The New Double Consciousness: Seeing Race in a Post Obama America

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Rush Rhees Library, University of Rochester [Photo: David Kramer] from Discovering Frederick Douglass

A graduate of the Colgate Rochester Crozer Divinity School, George Payne teaches philosophy at Finger Lakes Community College and is the founder of Gandhi Earth Keepers International.

The New Double Consciousness: Seeing Race in a Post Obama America

Double consciousness is a term coined by W.E.B. Du Bois. In The Souls of Black Folk, the author and philosopher was referring to the political and existential challenge of “always looking at one’s self through the eyes” of a racist white society, and “measuring oneself by the means of a nation that looked back in contempt.”

The double consciousness that Du Bois wrote about is a particular response to the horrific legacy of slavery on generations of African American families. This same legacy has given birth to a new type of double consciousness that is prevalent in America today. Every citizen — whether they know it consciously or not — is expected to hold two diametrically opposed truths at the same time. On the one hand, they are taught to understand that race is one of the most significant factors in any room. Yet, on the other hand, they are told that race is essentially a baseless and perhaps even dangerous idea to believe in.

This bi-polar view creates tremendous angst and confusion in society. At the same time people are told that race is not grounded in biology and genetics, it becomes vividly real once people talk about it and live their lives as if it is real. Ultimately, the failure to see the world through the lens of race often blinds people to the suffering caused by personal and institutional bigotry..

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In 1905, W. E. B. Du Bois and others gathered in Fort Erie, Canada, beginning the Niagara Movement

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Austin Steward’s portrait, by Shawn Dunwoody, under the Interstate 490 bridge over West Main Street. from Austin Steward’s Legacy is the Pride of Rochester [Photo: George C. Payne]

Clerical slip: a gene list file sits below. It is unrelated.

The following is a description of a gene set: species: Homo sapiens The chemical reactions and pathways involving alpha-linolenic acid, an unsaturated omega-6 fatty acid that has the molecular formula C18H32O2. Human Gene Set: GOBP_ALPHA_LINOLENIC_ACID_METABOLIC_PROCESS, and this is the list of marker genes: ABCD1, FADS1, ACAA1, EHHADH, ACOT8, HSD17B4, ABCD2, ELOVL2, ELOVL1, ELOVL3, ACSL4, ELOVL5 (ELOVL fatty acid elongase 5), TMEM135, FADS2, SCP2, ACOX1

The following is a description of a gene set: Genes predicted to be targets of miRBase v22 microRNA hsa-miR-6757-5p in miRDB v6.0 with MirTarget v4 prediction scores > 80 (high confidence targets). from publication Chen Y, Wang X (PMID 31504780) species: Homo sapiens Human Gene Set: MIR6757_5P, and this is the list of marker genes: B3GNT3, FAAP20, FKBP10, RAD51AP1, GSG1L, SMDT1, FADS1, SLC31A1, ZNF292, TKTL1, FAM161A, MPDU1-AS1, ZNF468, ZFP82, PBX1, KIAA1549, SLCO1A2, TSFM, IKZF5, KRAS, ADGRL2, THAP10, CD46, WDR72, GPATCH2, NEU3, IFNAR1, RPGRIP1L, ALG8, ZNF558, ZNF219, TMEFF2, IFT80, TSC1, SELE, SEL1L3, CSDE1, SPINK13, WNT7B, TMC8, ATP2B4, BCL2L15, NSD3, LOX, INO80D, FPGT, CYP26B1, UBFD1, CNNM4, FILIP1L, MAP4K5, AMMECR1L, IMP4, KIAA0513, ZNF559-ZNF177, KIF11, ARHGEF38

However, as one narrows their focus to better see the world through the lens of race, they often fail to see how every human being is designed to be a unique individual. Every human being is a collection of experiences, thoughts, and dreams. To be human is to be shaped by environmental conditions, educational influences, religious exposure. It is to be moved and transformed by forces outside the willful control of our autonomy. To confine a person to their particular shade of pigmentation is a gross simplification of who they are as a being in evolution.That said, there is not a single vocation that a person of color does not have access to. There have been minority teachers and professors, authors and composers, inventors and engineers, astronomers, architects, CEOs, Oscar winners, head football coaches, presidential cabinet members, Joint Chief of Staff officers, Supreme Court Justices, and a President of the United States of America.

If we are honest with ourselves, we can see that people of color have always had these positions. In fact, they had them thousands of years before whites. The reason we have architecture and mathematics is because of black and brown people. The reason we have organized religion and jurisprudence is because of black and brown people. The reason that we have a formal educational system is because of black and brown people. The reason that we have civilization is because of black and brown people. Where were the first laws of human beings crafted? Where were the first instruments made? Who engineered the first tools?

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Douglass monument in Highland Bowl in Rochester, NY (Photo by George C. Payne) from Frederick Douglass in Rochester: A Gallery of Images and Words

Today, despite this distinguished history, race and racism still has an impact on everything from the quality of a woman’s prenatal care to the likelihood that someone will experience police brutality and mass incarceration. Did you know that the African- American male lives 5 years less than the average white American male? Did you know that 1 in every 15 African- American men and 1 in every 36 Hispanic men are incarcerated in comparison to 1 in every 106 white men? Or that unarmed black people were killed at 6x the rate of unarmed whites in 2015? Or that for every level of educational attainment, black Americans have unemployment rates that are similar to or higher than those of less educated white Americans?

Du Bois said

Strange, is it not, my brothers, how often in America those great watchwords of human energy – ‘Be strong!’ ‘Know thyself!’ ‘Hitch your wagon to a star!’ – how often these die away into dim whispers when we face these seething millions of black men? And yet do they not belong to them? Are they not their heritage as well as yours?

Today, unlike in Du Bois’ time, citizens must see with the eyes of unconditional equality and through the eyes of hidden racial assumptions. All of us must learn to see two worlds: one in color and one in B&W. We must see them as equally real and equally valid.

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Dr. Martin Luther King in Rochester, January 8th, 1958 from On Dr. Charles T. Lunsford and the house where he entertained Martin Luther King Jr

I believe in Liberty for all men: the space to stretch their arms and their souls, the right to breathe and the right to vote, the freedom to choose their friends, enjoy the sunshine, and ride on the railroads, uncursed by color; thinking, dreaming, working as they will in a kingdom of beauty and love.

W.E.B. Du Bois

George Payne

SEE ALSO

Revisiting Rochester black history